Does the Canada Revenue Agency take enforcement action?

You bet they do!  This blog will follow some of the recent enforcement actions that CRA has been involved with to illustrate the old adage that  “people will try anything”.   As the Canadian tax system is based on self-assessment, the CRA does undertake regular review of tax returns to monitor compliance with tax laws.

Recent statistics released by CRA demonstrate how much enforcement activity is undertaken in a given year.  For the 2008-2009 period the CRA undertook 374,000 audits or reviews in Canada and demanded 787,000 tax returns from individuals and corporations who had failed to report their income by filing a return, generating $2.3 billion dollars.  Don’t be a late or non-filer.  The odds are against you and it will cost much more in the long run.  If you don’t have the cash to pay your current tax liabilities consider lower cost alternatives such as arranging a line of credit.  In some cases CRA will also negotiate extended payment terms for taxes due so long as you report in good faith.  If you need help to sort out your situation this is preferable to getting further and further behind.  Fees you pay to an accountant for assistance may also be tax deductible to you in the year they are paid, lessening the “pain” behind this expense.  See the whole article here:

Phony donations – April, 2010 – Three people in Victoria have been charged with selling inflated donation receipts at  10-17% of their face value to a total alleged value of $7.6 million in the name of a former registered charity.  More than 450 people allegedly purchased receipts.  This type of fraud is particulalry worrisome as it undermines the position of genuine charitable organizations that rely on donations to keep their services available for the community.

CRA has launched “Project Trident” in an effort to crack down on these types of charitable frauds.  To read more please see the news release at

As the CRA points out it is always possible for taxpayers to avoid facing charges themselves by using the voluntary disclosure program, so long as enforcement action has not already been initiated.

Unreported income – Tax evasion – May, 2010 – A Victoria businessman has been convicted and fined for tax evasion as a result of failing to report income from rental properties and laundry services.  The result is a fine of $40,000 in addition to back taxes and interest of $74, 150 and six months community service.  You can see the full story here:

Pianist Tax fraud – March, 2010 – A Richmond based pianist was recently fined $43,468 and given an 18 month sentence for various fraudulent claims including failure to report rental income, failure to report performance income and for claiming credits for his overseas parents as dependents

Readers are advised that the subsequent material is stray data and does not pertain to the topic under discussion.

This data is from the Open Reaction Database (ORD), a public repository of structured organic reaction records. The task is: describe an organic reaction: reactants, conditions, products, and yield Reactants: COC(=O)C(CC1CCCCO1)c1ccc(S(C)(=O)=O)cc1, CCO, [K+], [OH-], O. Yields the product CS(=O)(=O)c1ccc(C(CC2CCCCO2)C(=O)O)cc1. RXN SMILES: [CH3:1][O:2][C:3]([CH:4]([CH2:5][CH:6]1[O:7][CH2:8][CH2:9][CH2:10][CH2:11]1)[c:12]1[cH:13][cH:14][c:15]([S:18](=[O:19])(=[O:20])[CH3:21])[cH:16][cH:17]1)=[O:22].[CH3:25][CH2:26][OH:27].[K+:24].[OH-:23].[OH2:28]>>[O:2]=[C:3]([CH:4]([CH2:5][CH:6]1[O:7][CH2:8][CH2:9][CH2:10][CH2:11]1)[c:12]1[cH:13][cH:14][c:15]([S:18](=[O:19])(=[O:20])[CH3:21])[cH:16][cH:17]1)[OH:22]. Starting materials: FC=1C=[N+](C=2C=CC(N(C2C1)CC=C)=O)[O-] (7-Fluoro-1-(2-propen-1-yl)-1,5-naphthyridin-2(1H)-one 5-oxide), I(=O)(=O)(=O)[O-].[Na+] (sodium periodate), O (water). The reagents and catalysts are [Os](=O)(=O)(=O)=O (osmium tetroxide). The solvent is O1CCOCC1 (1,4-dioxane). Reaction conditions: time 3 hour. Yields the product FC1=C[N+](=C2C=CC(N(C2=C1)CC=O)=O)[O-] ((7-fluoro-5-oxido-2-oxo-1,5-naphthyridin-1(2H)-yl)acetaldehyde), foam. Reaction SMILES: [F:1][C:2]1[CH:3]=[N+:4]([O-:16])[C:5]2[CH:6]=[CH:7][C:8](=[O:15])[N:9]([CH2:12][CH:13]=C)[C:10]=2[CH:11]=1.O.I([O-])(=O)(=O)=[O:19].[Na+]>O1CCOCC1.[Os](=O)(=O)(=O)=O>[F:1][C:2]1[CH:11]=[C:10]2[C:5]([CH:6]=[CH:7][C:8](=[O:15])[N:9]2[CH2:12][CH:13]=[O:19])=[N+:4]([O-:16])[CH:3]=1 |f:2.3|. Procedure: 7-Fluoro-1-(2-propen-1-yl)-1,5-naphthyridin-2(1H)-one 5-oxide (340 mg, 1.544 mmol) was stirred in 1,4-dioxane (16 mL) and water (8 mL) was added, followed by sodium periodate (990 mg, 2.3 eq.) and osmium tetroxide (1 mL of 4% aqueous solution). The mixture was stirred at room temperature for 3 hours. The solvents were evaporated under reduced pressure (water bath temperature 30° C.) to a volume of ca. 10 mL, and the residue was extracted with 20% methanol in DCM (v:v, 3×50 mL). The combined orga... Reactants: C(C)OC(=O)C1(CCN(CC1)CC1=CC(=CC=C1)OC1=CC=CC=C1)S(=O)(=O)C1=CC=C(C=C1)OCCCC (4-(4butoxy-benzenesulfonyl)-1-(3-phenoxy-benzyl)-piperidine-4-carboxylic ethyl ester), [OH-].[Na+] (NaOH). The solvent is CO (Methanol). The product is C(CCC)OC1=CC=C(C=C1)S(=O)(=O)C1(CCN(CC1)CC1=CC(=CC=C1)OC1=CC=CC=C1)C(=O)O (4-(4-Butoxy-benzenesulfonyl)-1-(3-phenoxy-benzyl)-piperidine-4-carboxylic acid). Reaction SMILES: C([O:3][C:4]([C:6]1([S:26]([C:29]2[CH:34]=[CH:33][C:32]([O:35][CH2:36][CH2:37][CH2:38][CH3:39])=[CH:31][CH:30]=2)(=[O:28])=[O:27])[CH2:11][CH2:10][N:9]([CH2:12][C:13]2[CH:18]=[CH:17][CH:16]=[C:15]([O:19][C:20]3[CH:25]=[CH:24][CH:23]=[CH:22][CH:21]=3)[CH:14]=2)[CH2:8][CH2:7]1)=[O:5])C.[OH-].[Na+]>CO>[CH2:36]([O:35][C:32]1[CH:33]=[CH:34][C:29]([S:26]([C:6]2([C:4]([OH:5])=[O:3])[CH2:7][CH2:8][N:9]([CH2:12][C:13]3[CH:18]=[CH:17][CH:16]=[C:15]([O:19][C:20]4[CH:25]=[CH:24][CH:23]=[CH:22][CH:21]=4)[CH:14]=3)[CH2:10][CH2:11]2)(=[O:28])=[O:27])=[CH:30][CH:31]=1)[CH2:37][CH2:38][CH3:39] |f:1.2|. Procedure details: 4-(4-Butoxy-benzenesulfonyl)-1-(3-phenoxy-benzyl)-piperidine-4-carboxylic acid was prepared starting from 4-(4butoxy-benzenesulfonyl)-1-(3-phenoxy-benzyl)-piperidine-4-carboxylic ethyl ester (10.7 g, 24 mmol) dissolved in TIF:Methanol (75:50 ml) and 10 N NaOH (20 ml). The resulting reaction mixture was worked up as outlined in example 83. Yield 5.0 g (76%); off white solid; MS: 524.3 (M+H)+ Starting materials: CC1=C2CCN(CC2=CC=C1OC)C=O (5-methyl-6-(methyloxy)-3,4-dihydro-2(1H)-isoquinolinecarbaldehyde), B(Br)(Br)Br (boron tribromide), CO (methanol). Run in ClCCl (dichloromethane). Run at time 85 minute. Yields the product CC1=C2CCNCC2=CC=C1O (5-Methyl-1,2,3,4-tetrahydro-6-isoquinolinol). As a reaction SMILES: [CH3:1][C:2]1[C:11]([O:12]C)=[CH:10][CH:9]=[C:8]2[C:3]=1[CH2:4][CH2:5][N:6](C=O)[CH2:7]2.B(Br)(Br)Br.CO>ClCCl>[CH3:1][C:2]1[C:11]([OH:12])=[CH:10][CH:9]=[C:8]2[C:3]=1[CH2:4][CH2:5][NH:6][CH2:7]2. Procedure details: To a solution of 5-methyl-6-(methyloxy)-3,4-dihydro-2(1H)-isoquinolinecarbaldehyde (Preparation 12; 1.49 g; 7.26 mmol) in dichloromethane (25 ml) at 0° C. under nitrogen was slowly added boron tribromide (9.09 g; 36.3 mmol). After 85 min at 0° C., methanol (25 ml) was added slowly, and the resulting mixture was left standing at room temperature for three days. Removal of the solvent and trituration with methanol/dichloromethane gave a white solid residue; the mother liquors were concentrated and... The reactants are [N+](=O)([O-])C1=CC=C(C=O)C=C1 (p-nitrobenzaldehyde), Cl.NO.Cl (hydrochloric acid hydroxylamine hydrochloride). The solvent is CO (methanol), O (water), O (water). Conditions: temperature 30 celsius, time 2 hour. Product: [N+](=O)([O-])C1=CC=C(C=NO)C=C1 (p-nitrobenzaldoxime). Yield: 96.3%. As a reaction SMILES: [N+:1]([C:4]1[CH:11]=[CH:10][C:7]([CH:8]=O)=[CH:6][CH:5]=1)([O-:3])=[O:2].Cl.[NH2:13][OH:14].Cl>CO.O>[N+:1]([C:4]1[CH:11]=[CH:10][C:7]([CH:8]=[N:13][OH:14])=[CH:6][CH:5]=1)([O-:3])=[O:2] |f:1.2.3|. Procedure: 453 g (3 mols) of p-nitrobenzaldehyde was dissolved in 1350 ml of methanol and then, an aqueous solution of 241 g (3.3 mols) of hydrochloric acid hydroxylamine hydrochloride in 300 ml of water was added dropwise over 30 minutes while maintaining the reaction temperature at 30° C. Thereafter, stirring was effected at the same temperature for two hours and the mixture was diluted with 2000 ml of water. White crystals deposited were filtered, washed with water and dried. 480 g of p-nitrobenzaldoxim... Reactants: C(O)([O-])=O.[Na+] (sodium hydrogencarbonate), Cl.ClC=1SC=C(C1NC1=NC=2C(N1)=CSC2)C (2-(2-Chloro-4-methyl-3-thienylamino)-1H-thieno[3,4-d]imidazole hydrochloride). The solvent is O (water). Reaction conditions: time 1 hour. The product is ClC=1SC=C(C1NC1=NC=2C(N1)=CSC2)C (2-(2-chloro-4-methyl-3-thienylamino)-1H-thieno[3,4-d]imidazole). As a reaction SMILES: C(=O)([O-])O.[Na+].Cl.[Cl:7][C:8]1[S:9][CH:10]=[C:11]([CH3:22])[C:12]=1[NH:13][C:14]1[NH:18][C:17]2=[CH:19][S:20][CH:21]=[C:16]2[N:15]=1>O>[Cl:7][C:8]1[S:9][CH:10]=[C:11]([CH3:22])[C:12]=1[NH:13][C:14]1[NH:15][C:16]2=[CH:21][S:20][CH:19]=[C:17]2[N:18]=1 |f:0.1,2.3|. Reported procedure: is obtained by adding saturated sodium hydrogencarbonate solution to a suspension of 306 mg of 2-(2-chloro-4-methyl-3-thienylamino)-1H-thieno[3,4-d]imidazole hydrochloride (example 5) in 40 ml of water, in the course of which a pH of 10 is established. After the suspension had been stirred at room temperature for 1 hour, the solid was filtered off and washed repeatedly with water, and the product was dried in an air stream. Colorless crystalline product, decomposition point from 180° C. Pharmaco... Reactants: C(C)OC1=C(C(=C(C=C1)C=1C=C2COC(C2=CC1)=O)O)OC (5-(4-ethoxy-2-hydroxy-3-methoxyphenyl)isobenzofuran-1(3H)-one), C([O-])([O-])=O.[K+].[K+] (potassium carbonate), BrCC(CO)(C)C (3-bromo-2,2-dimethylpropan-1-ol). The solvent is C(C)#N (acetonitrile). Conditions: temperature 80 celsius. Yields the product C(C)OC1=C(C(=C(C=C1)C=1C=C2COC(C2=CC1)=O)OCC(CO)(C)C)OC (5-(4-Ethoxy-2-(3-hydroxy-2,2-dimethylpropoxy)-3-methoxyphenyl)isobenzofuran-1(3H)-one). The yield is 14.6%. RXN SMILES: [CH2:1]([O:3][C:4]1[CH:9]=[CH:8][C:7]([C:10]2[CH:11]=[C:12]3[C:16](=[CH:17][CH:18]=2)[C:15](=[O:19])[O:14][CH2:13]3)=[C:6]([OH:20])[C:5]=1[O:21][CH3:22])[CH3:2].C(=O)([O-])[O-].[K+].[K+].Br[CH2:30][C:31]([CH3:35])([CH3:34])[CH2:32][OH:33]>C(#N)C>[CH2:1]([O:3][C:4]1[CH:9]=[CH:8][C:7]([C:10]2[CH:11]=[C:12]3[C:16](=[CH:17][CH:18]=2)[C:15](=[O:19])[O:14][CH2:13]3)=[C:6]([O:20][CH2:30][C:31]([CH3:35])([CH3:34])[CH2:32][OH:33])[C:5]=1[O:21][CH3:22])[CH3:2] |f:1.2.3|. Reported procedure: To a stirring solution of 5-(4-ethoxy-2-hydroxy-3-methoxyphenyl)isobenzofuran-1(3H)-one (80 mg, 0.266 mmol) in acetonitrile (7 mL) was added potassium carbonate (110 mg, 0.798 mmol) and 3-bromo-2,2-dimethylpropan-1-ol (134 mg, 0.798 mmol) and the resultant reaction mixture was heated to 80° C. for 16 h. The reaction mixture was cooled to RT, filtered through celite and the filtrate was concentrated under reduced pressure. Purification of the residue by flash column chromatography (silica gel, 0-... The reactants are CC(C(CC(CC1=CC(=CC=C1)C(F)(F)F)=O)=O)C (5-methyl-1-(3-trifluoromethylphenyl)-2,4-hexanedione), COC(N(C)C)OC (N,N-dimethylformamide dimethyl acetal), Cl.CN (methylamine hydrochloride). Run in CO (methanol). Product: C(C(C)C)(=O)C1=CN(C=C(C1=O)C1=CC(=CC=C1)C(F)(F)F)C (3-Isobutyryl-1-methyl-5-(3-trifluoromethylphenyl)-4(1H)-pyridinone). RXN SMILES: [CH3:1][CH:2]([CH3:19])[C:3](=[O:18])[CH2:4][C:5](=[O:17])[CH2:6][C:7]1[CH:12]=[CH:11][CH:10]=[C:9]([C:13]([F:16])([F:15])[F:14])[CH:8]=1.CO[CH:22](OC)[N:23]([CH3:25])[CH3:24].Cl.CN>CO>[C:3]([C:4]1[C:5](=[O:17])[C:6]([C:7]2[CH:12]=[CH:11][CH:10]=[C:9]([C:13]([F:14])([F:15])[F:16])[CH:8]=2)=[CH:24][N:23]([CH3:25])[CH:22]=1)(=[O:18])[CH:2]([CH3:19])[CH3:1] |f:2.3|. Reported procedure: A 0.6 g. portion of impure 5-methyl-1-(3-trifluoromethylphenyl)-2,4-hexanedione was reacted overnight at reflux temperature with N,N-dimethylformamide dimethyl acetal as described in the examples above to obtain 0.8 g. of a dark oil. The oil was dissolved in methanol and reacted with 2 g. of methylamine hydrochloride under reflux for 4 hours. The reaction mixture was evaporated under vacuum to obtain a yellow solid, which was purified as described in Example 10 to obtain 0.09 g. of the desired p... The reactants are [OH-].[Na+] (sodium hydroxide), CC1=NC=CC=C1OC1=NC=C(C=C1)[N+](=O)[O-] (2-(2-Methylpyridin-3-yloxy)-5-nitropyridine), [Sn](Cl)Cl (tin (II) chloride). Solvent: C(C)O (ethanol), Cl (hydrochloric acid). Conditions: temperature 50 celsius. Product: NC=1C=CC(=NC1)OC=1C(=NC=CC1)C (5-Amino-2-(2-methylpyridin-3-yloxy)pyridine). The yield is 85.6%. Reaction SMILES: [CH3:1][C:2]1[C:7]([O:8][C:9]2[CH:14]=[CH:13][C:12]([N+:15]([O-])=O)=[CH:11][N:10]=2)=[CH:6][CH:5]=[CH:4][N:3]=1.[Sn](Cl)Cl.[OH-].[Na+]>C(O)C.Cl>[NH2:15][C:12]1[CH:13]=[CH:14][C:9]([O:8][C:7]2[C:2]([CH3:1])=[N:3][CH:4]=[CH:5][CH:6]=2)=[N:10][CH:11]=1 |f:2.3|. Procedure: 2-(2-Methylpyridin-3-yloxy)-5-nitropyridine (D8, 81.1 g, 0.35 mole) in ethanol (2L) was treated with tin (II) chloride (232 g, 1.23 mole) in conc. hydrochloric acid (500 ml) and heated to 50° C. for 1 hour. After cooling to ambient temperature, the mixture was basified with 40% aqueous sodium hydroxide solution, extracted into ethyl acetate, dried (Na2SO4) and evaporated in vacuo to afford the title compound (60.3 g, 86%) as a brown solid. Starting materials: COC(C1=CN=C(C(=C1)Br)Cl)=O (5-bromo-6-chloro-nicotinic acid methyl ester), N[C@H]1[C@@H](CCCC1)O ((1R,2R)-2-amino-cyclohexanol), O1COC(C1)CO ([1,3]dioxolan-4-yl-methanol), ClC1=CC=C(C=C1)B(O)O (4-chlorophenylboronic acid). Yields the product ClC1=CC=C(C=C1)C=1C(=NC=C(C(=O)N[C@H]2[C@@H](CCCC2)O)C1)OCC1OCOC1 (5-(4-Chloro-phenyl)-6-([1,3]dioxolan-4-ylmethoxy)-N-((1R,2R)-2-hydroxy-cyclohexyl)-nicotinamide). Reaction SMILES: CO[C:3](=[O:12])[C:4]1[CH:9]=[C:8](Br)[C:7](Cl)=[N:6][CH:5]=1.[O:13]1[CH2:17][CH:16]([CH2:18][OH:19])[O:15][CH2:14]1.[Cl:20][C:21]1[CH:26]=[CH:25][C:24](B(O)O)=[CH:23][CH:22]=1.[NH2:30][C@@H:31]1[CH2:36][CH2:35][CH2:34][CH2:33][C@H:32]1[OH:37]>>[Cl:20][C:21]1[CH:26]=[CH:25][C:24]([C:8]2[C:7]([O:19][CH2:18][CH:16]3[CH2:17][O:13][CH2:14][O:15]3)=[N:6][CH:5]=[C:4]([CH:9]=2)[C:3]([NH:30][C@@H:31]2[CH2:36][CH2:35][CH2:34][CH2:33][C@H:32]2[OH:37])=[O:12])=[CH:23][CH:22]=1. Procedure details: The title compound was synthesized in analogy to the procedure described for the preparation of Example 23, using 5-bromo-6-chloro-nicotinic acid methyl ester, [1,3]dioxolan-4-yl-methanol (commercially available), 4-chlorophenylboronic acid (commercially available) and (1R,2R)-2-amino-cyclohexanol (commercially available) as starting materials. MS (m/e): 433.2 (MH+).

In addition to the fine and additional sentencing, the taxpayer must also repay the entire amount of tax due plus interest.

Garlic Rose Cafe conviction – June, 2010 – A Victoria business man has been convicted of tax evasion and fined $497,730 for taxes and GST not reported.  The court found that the owner had not reported $829,134 in revenue from morning and afternoon shifts and instead deposited the monies received in personal bank accounts.  A conditional sentence of 24 months less a day was also handed down.  The full news release is available here:

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Information contained within this blog or on this website, either expressly or by reference, does not constitute professional advice and is designed strictly for general information purposes. As individual circumstances vary widely anyone seeking assistance with either their accounting or tax situation are strongly encouraged to seek appropriate professional advice.

2 thoughts on “Does the Canada Revenue Agency take enforcement action?

  1. James Gustafson Post author

    The CRA policy with respect to leads provided by the public for suspected non-compliant individuals or businesses as well as the appropriate office to contact for your region of the country is laid out here:

    My understanding is that all leads will be evaluated and acted upon to the extent the information provided is credible. For example if someone is reported for having failed to file a tax return for many years and CRA can confirm this from their own records then there is a high probability enforcement action will be taken once it has been brought to their attention.

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